So, I ended up typing way more that I originally intended. Thank you if you made it this far :D. Any advice would be greatly appreciated, can these 2 live together peacefully? Will the obedience classes I described benefit them? If not, where do we need to go from here? Thank you!
 

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I'm really sorry to hear you've been having these issues. First off, what's their exercise schedule like? Do you feed them together, or separately? How much training do they have?
 

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You have a sticky situation. Bitch fights are some of the worst and if you don’t take care of it properly you can make it worse. I do not agree with the training classes you described. Electric collars can make aggression a lot worse, especially if you are new to them.

To begin with, have you gotten a vet check on Sable? Unless you weren’t reading her body language correctly when her and Pixie first started living together, it sounds like this aggression is a personality change. Whenever a dog has any change in personality a vet check is in order. Check the thyroid as hormone imbalances can cause aggression.

You may never get to the point where you can trust Sable to not hurt Pixie, but you can work on getting Sable to just ignore Pixie. From now on I would have a harness or collar on Sable with a leash dragging. If at any point Sable does a hard stare or starts to act aggressive towards Pixie simply clap our hands or say something loud to interrupt. Grab the end of the leash and put her in another room. Shut the door and go back to the living room. Give her a minute. Bring her back out. If she repeats, get up and take her away. She wants to be with her people but she is only allowed to be with her people when she behaves.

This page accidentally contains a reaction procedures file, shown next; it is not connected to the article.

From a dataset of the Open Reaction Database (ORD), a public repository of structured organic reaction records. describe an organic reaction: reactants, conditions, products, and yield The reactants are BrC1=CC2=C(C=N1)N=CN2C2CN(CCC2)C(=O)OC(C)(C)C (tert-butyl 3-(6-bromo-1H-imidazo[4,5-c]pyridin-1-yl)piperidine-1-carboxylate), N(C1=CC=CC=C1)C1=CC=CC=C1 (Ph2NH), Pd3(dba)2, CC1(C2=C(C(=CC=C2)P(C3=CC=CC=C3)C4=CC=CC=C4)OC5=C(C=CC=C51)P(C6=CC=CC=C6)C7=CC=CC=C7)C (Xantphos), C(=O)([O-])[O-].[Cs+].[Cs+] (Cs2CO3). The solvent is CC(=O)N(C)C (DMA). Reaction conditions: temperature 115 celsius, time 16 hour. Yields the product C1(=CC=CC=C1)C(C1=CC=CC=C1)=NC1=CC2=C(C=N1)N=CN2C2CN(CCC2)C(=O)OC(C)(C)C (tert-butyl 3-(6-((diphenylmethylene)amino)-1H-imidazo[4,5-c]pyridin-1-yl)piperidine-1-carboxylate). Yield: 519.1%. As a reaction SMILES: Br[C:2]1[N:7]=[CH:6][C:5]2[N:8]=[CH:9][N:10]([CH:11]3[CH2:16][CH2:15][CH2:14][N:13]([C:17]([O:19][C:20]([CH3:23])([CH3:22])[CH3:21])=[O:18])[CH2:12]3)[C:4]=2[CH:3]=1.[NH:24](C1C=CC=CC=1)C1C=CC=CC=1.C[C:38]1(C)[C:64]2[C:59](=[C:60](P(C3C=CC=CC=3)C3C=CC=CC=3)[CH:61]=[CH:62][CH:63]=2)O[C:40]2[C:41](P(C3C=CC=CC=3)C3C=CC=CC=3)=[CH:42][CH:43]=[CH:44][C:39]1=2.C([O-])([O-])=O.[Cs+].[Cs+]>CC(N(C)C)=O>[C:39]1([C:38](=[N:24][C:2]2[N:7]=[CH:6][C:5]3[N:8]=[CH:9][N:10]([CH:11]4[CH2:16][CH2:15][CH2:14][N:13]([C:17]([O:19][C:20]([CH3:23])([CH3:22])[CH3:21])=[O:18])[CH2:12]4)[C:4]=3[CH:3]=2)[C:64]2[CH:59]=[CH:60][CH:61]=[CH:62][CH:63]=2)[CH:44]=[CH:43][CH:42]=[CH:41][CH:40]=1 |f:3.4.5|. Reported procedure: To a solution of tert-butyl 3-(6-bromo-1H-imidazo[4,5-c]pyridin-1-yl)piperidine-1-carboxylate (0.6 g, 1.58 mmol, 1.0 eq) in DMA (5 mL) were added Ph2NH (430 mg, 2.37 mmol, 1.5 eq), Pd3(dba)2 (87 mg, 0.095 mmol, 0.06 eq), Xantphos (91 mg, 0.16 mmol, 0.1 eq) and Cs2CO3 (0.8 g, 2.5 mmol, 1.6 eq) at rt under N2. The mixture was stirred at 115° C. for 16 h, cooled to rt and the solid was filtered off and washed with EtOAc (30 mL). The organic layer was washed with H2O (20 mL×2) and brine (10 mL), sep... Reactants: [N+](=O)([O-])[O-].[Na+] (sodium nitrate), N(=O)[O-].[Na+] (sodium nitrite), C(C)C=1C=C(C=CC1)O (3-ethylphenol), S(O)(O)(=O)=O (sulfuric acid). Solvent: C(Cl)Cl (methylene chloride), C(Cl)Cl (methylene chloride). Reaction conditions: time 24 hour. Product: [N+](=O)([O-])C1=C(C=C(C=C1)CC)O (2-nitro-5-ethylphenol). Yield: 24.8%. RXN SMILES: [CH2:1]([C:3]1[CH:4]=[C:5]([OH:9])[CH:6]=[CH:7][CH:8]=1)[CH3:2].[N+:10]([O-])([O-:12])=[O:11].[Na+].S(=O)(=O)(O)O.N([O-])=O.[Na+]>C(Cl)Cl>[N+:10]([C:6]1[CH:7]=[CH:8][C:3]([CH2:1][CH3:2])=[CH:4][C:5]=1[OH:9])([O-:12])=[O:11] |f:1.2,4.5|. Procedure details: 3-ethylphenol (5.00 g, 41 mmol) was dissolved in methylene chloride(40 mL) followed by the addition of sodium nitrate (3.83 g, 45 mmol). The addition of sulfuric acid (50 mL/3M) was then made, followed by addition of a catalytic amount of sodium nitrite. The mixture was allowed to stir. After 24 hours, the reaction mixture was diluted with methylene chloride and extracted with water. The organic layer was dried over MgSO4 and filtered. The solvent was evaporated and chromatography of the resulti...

Another thing to do is change Sable’s feelings towards Pixie. Have bf have Pixie on a leash in another room. You are in living room with Sable who is on a leash. Get some really good treats like hot dogs, chicken, etc. Have bf walk in the room with Pixie. The second Sable turns to look at Pixie you say “Yes” and give Sable a treat. Let her have a couple while Pixie is in the room. Make it a good thing. Have bf take Pixie back out of the room. Now ignore Sable. If you do this everyday, 3x a day with some good food, Sable will start thinking “Wow, when Pixie is around I get good stuff”.

Train them both. Both should know sit, down, go to mat, and stay. Have a bed for each of them on opposite sides of the room. You only play with one dog at a time. If you are with Pixie then Sable is on her mat. If you are with Sable, Pixie is on her mat.

Get crates, one for each. This is their safe place. This is where they go and when they are in their crates that means no one is allowed to touch them. Pixie needs a safe place to go when she feels nervous. T’s not fair to her to have her being bullied and afraid of living in her own house.


These are some of the things I would do.

First off, what's their exercise schedule like?

This too! Make sure each is getting enough exercise.
 

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I'm really sorry to hear you've been having these issues. First off, what's their exercise schedule like? Do you feed them together, or separately? How much training do they have?